She might be late, of course, but she wasn’t often late; she prided herself on not being late, but perhaps the taxi they had ordered for her—they must have ordered one—hadn’t recognized her at the station, and she was wandering to and fro outside its precincts, with the desolate feeling that the non-met visitor has—what to do next, where to go next—for there wouldn’t be another taxi at that wayside station. He could almost see her passing and repassing her little pile of luggage—not so little, for she never travelled light—growing more indistinct with each encounter in the growing gloom and more indistinct to herself, also, as the question of how to reach her destination grew more and more pressing until it began to occupy her whole being.
And then, quite suddenly, there she was—not in front of him, but behind him and round about him, a presence rather than a person. Someone must have let her in, as he had been let in, he couldn’t quite remember how, because the front door opened on a little hall divided by a pair of glass doors from the middle hall where he was standing.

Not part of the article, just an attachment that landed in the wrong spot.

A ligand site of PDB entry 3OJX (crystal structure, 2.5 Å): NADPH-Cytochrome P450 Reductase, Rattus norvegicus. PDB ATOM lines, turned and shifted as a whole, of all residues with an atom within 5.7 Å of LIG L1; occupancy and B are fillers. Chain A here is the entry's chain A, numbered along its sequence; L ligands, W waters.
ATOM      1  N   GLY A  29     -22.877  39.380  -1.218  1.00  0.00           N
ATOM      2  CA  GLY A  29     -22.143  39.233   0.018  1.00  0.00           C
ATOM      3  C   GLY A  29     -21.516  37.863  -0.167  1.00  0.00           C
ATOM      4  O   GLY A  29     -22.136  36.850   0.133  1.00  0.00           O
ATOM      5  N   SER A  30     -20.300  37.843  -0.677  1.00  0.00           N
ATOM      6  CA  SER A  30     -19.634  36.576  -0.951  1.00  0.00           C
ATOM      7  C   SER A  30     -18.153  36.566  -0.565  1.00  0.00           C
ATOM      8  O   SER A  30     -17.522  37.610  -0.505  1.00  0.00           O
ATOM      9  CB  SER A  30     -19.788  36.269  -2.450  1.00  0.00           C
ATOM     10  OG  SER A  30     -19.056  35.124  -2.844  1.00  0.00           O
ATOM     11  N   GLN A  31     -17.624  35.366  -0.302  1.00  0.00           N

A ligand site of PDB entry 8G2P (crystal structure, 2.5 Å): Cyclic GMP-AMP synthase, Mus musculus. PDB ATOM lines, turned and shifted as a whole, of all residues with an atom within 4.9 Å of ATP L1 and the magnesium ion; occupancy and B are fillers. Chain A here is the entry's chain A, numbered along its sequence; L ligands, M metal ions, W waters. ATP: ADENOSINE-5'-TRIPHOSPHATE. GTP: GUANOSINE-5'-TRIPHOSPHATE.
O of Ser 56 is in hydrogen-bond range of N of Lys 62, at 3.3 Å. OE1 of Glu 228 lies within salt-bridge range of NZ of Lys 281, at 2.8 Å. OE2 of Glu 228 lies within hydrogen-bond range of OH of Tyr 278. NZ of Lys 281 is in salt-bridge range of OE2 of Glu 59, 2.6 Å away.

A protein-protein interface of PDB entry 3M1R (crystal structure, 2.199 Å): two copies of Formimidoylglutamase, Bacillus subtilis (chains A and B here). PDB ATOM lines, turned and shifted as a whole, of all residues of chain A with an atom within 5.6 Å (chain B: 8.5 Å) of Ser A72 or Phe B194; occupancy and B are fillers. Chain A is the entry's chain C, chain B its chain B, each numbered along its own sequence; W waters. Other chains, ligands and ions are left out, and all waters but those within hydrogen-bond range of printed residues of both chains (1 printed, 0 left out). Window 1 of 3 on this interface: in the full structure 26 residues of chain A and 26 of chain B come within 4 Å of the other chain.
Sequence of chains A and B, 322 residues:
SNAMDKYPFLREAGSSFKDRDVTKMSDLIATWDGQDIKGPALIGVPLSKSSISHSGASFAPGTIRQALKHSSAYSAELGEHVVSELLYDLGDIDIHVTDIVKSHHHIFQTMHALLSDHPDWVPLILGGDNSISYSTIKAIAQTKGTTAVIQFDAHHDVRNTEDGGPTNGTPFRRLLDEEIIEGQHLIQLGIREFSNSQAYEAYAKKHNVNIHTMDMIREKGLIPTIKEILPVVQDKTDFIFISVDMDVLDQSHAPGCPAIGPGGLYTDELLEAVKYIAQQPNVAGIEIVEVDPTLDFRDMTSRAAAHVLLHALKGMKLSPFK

But it was she all right. He turned and recognized her not so much by her face, for it was covered by the dark veil she sometimes wore, but by the unmistakeable shape that was as much a part of her personality as she herself was.
They must have exchanged those salutations and no doubt others, in a medium for him and perhaps her, of uncontrollable relief as if some terrible disaster had been providentially averted. He didn’t see how, but he had the impression, that her impedimenta had been suitably removed; and the next thing was a compulsive necessity—for his mind could only harbour one idea at a time—to introduce her to her fellow-guests.
Why should they be in the dining-room and not the drawing-room? He didn’t know; but he took it for granted that they were, and he was right, for when he opened the door for Lady Furthermore, he saw them all under the bright light of the chandelier, six or seven of them, seated round the dining-table, which was not laid for dinner, but rather like a board-room table surrounded by directors (bored indeed, for goodness knew how long they had been sitting there).